Opinion

Pakistan’s FATF Problem

Incomplete legislations and the threat of terrorism are reasons why Pakistan continues to remain on the grey list
The Financial Action Task Force (FATF) once again will decide whether to take Pakistan off the ‘grey’ list at the end of its ongoing four-day plenary session in Berlin starting on 14 June. Pakistan was placed under the FATF “grey list” also known as the “increased monitoring list” in June 2018 to check its progress on measures against money laundering and terrorism financing. Since then, Pakistan has taken several measures to comply with and implement the watchdog’s action plan.

Pakistan’s chequered history with the FATF
Pakistan first entered the FATF’s list in 2008, then removed and brought back between 2012 to 2015. Later in 2018, Pakistan was bought back on the grey list and remains on the list since then. Pakistan has two concurrent action plans with a total of 34 action points fully or largely addressed to curb money laundering and terror financing. One is a 27 action item in its 2018 action plan of the FATF combating anti-money laundering/combating the financing of terrorism (AML/CFT) and the other is a 2021 action plan on money laundering from the watchdog’s Asia Pacific Group on Money Laundering (APG).

During the previous plenary session in March 2022, the FATF retained Pakistan on its grey list but appreciated the country’s robust progress on its global commitments to fight financial crimes as it completed 26 of the 27 action items in its 2018 action plan and the seven action items of the 2021 action plan of APG ahead of the deadlines.

In October 2021, the FATF had again acknowledged Pakistan’s progress on the 27-point action plan on completion of 26 items, however, retained the country on the grey list to exhibit terror financing investigations against and prosecutions of top cadres of UN-designated terror groups. Overall, the FATF said that Pakistan had addressed or largely addressed 30 of the items of 34 items of the two concurrent action plans.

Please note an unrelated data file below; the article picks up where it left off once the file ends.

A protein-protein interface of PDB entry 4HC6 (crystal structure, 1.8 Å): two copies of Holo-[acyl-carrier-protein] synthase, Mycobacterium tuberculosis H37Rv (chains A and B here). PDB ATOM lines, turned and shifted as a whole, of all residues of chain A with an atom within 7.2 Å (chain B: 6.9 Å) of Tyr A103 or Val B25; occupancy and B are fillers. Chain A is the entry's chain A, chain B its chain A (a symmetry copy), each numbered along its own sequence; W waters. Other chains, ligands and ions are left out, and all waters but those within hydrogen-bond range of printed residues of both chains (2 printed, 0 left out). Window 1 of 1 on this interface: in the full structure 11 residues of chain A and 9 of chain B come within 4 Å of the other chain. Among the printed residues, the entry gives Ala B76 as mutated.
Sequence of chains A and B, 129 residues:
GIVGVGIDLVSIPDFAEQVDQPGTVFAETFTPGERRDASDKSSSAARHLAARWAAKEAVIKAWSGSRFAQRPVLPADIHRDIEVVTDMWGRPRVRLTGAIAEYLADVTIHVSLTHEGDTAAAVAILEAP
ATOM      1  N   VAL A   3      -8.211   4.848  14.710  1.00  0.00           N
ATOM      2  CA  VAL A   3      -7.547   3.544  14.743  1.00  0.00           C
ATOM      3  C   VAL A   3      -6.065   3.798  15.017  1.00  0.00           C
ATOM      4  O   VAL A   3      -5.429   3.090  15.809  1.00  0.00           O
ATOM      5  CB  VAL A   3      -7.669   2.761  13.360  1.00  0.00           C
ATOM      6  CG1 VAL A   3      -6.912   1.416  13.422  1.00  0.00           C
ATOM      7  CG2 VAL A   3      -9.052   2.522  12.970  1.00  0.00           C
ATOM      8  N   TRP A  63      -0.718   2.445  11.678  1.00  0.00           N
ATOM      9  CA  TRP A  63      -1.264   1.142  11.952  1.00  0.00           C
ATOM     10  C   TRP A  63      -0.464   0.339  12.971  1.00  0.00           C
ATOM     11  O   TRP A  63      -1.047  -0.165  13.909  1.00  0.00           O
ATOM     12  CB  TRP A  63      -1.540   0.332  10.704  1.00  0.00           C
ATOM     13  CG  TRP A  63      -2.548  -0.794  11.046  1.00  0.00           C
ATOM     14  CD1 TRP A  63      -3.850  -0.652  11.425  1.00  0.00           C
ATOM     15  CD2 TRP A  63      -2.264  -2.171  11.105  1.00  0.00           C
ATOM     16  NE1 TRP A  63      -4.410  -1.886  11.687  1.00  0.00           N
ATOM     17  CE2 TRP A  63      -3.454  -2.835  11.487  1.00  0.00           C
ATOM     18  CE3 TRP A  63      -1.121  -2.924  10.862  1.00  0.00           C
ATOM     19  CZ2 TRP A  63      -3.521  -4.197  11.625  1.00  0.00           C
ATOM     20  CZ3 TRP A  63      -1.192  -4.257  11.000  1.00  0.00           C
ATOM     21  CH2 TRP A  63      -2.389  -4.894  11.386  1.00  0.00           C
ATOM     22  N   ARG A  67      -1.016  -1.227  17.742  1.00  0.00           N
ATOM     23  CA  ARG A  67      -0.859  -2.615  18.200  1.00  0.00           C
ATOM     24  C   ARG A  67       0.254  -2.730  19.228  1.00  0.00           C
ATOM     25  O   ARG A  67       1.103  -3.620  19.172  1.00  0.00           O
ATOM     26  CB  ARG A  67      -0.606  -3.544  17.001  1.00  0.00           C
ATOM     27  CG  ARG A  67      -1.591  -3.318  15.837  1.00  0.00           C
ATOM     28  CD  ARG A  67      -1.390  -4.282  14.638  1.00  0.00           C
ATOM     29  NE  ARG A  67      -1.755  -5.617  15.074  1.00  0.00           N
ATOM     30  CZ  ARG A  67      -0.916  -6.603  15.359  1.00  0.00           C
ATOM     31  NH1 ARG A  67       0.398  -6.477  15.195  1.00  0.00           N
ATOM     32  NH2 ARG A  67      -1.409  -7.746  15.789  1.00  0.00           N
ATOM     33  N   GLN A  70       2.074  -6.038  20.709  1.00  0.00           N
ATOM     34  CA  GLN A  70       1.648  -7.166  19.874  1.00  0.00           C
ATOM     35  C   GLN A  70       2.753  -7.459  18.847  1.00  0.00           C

In June 2021, the FATF retained Pakistan on its grey list but stated that the country had made significant progress as it had largely addressed 26 out of 27 items on the action plan it first committed to the 2018 action plan. However, the FATF added that the item on financial terrorism needed to be addressed which concerned the “investigation and prosecution of senior leaders and commanders of UN-designated terror groups.”

In February 2021, the FATF retained Pakistan on its grey list as there remained “serious deficiencies” in mechanisms to plug terrorism financing. The FATF stated that three out of the 27-point action plan needed to be fully addressed and that Pakistan must improve its investigations and prosecutions of all groups and entities financing terrorists and their associates and show [that] penalties by courts are effective.